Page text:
FIGS. 23A-23D show the repair of a fractured bone with a thermoplastic rod;

FIGS. 24A and 24B illustrate the repair of a fractured head of a bone;

FIGS. 25A and 25B show the repair of a fractured bone with a thermoplastic plate;

FIGS. 26A and 26B illustrate the repair of a fractured bone with a combination of a thermoplastic rod and plate;

FIGS. 27A-27C show a bone plate of the present invention;

FIGS. 28A-28D illustrate exemplary fasteners for use with a bone plate or other implant;

FIG. 29 shows modular assembly of a spinal implant;

FIG. 30 illustrates sequential welding of an intramedullary rod;

FIGS. 31A and 31B show the stabilization of the spine using thermoplastic implants;

FIG. 32 illustrates an exemplary embodiment of a pedicle implant;

FIG. 33 shows stabilization of the spinal column with thermoplastic implants;

FIGS. 34A and 34B illustrate a pedicle fastener apparatus;

FIGS. 35A and 35B show a thermoplastic bone fixation assembly;

FIGS. 36A and 36B illustrate a thermoplastic suture tensioning device;

FIG. 37 shows the tensioning device of FIGS. 36A and 36B in use to stabilize the spine;

FIGS. 38A-38C illustrate a thermoplastic glenoid repair component;

FIG. 39 shows a thermoplastic cross pin;

FIG. 40 illustrates a jig device for use with the cross pin of FIG. 39;

FIG. 41 shows cauterization of tissue using ultrasonic energy;

FIG. 42 illustrates cauterization of tissue using energy and gelatin;

FIG. 43 shows the repair of tissue with a periosteal flap; and

FIGS. 44A and 44B illustrate a method of bonding a thermoplastic fastener in bone.

DETAILED DESCRIPTION OF THE INVENTION

The trauma welding system of the present invention provides for the stabilization of damaged tissue, such as fractured bones. The system includes devices and methods for intracorporeal bonding of thermoplastic material. An energy source welds the material in place. The energy source may be resistive heating, radiofrequency, ultrasound (vibratory), microwave, laser, electromagnetic, electro shockwave therapy, plasma energy (hot or cold), and other suitable sources. Other energy sources, surgical procedures, and medical instruments which may be used with the present invention are disclosed in U.S. Provisional Patent Applications Nos. 60/765,857 filed Feb. 7, 2006 and 60/784,186 filed Mar. 21, 2006. The contents of these documents are incorporated by reference herein in their entirety.

The trauma welding system of the present invention contemplates the use of any material weldable within the human body. This material requires the characteristic of becoming gel-like, tacky, and soft with the application of energy. The energy and the technique used to weld the material within the body avoid damage to surrounding body tissue. Such material may include polymers, ceramics, composites, and metals. The present invention contemplates the use of any of these materials; however, polymeric material is used to describe many of the following embodiments.

The polymers used in the present invention, such as PEEK, have randomly arranged molecules allowing vibrational energy to pass through the material with little attenuation. As such, the material requires relatively little ultrasonic energy to make the material soften and become tacky. This small amount of energy or heat needed to bond PEEK avoids tissue necrosis. The transition period is longer in duration and therefore, when applying energy, the material gradually softens, passing from a rigid state through a transition state to a rubbery state and then to a flowable gel-like state. The amorphous features of these materials make them ultrasonically weldable with lower temperature and better welding points. To bond these materials, the true melting point does not need to be reached or exceeded, so there is less risk to surrounding body tissue. PEEK is also useful with the welding system of the present invention because it has a modulus of elasticity very close to bone. Also, some grades of PEEK have a hydrophilic component which permits hydrophilic interlocking when placed in the body.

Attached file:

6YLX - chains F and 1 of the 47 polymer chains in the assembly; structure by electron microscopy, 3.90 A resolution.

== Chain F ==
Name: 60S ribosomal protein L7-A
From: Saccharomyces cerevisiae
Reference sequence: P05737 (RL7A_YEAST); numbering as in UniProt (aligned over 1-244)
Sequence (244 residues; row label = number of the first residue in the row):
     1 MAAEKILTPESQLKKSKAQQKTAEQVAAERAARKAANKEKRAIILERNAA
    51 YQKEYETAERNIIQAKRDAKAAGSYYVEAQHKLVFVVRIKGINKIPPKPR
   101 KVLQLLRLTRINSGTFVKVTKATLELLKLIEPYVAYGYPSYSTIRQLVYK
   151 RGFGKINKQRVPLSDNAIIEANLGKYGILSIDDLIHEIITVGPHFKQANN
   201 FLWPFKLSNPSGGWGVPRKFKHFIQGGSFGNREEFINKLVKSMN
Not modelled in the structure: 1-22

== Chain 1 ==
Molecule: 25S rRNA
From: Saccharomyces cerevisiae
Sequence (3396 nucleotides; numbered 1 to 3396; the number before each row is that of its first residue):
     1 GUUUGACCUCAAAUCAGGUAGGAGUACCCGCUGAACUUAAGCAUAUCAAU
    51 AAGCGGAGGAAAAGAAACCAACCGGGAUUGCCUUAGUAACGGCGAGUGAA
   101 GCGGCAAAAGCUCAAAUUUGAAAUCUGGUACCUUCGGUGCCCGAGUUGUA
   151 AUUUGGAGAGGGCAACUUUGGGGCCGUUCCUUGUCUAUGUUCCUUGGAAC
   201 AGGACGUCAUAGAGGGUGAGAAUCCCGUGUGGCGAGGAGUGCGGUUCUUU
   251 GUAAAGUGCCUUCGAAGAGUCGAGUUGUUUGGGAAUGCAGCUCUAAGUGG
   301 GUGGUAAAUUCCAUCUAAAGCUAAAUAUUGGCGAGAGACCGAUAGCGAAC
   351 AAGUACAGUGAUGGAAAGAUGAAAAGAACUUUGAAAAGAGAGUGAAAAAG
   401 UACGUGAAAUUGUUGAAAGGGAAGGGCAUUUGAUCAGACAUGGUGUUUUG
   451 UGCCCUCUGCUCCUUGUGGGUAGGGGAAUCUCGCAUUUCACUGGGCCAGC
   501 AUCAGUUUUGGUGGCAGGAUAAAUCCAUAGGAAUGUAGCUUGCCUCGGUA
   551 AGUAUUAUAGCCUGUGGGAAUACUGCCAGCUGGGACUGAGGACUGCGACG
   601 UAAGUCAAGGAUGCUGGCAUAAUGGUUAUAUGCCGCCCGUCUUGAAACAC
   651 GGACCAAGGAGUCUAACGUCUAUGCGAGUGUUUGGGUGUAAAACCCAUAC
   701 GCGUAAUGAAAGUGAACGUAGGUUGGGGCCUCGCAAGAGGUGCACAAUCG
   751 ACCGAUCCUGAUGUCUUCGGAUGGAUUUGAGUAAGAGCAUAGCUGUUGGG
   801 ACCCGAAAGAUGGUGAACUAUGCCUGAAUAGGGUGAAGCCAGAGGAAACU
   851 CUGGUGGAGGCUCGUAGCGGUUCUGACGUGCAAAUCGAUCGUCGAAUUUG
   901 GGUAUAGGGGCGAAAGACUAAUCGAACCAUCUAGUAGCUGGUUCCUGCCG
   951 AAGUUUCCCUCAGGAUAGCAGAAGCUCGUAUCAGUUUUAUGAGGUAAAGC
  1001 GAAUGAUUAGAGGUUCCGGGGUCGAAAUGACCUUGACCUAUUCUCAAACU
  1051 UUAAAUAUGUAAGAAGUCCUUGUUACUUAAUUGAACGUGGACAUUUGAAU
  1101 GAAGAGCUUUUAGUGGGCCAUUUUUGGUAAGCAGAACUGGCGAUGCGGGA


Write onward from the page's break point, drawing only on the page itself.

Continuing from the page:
The temperature, time, pressure, and other parameters may be closely monitored and controlled to achieve an effective weld. Also, because the material does not substantially melt (only the welding region softens and becomes tacky) the holding strength of the thermoplastic during and after welding is not jeopardized. That is, a fastener made of a thermoplastic which melts, like those in the prior art, can not maintain a compressive force against a component or implant during the welding process. This is because the material of the fastener becomes liquefied, and a fastener in liquid form can not maintain a compressive or tension force. The present invention contemplates implants made of PEEK which bond by softening or making tacky the polymer material at the bonding region. The remaining PEEK material does not flow and therefore retains its ability to maintain a compression or tension force.

There are several factors that effect welding of thermoplastic materials. One is hydroscopicity, the tendency of a material to absorb moisture. If too much fluid gets between the welded parts it can decrease the bond or create a foam which prevents proper bonding of the materials. Therefore, the welding of thermoplastics may be performed under vacuum/suction, or a hermetic seal may be placed around the thermoplastic during the welding process. Also, the welding may be performed using a cannula which prevents fluid from entering the welding area. Furthermore, pressure, such as air pressure or compression force, may be applied during welding to prevent entry of moisture or liquid.